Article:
By Mike Steely
Knox is a large county, surrounded by Anderson, Union, Jefferson, Sevier, Blount, Loudon and Roane Counties. All of these neighboring jurisdictions contribute to Knox County, Knoxville and Farragut’s economy, society, and culture.
Most of us know the major cities in these nearby counties but there are smaller places, incorporated or not, where people live and, most often, work in our county.
This small incorporated town between Knoxville and Maryville has an area of about three miles and has about 800 residents according to the 2000 census. Students from the town attend Rockford Elementary School on Williams Mill Road, part of the Blount County School System. Located on Highway 33 not far from Alcoa Highway, Rockford was settled in 1785 and was a noted river ford for a rocky crossing there on the Little River. Rockford was incorporated in 1970 to avoid annexation by the City of Alcoa.
Rockford’s mayor is Carl Koella, III., who replaced his father, the first mayor of the town. Terry Willett is city manager and recorder. The community is home of Rockford Manufacturing, one of the oldest manufacturing companies in the state.
Slate Knob Farm in Rockford has 16 cabins for rent in a rural setting on 160 acres. All the cabins have been moved from other parts of our area and reassembled there.
The city hall is located on Little River Road and the city council meets there on the 2nd Tuesday of every month.
Our Union County neighbor to the north, Luttrell was incorporated in 1925. Founded as Cedar Ford back in the 1890s the community boomed when the Powell Valley Railroad came through there.
The marble industry there supplied stone that was used in various historic buildings around the country. In 2010 just over 1080 people lived there. The town hall and public library are located at 115 Park Road. The library is part of the Clinch-Powell Regional Library System and is open Monday through Friday 8 a.m. until 5 p.m. but closed on Thursdays. Saturday’s hours are 9 a.m. until 1 p.m.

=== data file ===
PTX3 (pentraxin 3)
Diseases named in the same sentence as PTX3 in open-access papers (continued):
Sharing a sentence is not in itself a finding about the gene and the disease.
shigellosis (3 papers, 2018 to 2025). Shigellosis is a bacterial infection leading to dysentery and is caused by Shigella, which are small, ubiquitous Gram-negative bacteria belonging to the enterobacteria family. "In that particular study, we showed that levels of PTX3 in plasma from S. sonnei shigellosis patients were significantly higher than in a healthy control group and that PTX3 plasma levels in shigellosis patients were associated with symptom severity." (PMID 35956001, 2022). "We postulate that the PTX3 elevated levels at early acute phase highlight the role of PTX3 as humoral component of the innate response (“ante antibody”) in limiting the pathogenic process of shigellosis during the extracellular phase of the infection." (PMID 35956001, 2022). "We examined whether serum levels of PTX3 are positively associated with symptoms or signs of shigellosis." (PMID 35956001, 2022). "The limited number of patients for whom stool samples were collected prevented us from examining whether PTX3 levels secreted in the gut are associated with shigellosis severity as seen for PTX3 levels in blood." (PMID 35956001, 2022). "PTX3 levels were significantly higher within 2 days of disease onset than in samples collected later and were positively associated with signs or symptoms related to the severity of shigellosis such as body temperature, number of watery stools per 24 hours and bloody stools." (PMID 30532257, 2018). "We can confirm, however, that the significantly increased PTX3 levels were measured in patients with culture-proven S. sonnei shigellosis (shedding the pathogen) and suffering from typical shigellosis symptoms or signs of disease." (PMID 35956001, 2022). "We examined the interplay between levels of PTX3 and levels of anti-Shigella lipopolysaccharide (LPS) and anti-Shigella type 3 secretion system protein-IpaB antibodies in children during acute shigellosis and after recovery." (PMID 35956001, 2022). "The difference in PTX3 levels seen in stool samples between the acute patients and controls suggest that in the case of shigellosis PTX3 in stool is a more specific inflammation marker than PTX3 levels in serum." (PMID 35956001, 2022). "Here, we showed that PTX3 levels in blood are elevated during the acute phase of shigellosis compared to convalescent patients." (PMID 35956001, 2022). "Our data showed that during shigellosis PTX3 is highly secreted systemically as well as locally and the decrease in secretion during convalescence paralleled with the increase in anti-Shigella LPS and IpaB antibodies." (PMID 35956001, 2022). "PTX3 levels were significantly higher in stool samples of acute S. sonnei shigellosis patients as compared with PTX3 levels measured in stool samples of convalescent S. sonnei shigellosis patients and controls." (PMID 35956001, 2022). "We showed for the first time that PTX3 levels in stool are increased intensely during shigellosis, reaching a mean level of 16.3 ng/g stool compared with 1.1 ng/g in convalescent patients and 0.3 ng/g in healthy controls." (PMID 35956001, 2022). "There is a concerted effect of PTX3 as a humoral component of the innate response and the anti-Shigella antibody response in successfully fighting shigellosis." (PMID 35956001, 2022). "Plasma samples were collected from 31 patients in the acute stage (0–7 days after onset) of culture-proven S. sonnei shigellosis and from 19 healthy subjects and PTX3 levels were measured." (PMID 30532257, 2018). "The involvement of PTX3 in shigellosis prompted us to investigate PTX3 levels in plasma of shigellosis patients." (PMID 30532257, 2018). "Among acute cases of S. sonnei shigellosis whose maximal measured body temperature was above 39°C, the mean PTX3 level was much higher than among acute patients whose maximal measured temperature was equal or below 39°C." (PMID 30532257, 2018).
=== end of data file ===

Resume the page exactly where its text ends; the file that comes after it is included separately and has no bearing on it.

Just to the northeast of Knox County on Rutledge Pike in Grainger County is the settlement of Blaine’s Crossroads, today simply known as Blaine. The community grew as a crossroads of what was known as Washington Road and the beginning of Emory Road. A settler lived near that intersection and the settlement was probably named for him, Robert Blaine.
Shield’s Station, an early tavern and store, is located near Blaine and was built as early as 1830. Blaine became a railroad stop on the Knoxville and Bristol Railroad, also called the Peavine Railroad.
The town of Blaine is almost nine miles in territory and has a population of about 1900 citizens.
Harvey N. Underwood, the postmaster in this small community in 1892, was interested in the new Eastman camera and named the post office “Kodak,” with permission of the film and camera company. Part of this rural community was annexed by Sevierville but in recent years Kodak has boomed along the exit to the Great Smoky Mountain National Park.
Kodak sports Smokies Park, a Bass Pro Shop, the Great Smokies Flea Market, the Rivers Island Golf Club, and many other businesses. Outside of the interstate area Kodak remains a mostly rural community. Located nearby is the new Seven Island State Birding Park.
Unincorporated, Kodak is developing into another Smoky Mountain exit attraction and a vital part of Sevier County.
This little town in Blount County is an oddity to our area. Founded by North Carolina Quakers in the 1790s Friendsville is the home of the Friends Meetinghouse. Prior to the Civil War Friendsville was a haven for run-away slaves and part of the national Underground Railroad. A nearby cave sheltered the escaped slaves and, during the war, housed Union loyalists on their way to join the Union Army.
Abolitionist William Foster is buried in the church yard along with founding and early members of the Quaker community. The Friends Meetinghouse stands yet today as a memorial to the town’s early history.
Friendsville has a mayor and city commission that oversees the community’s roughly 900 residents.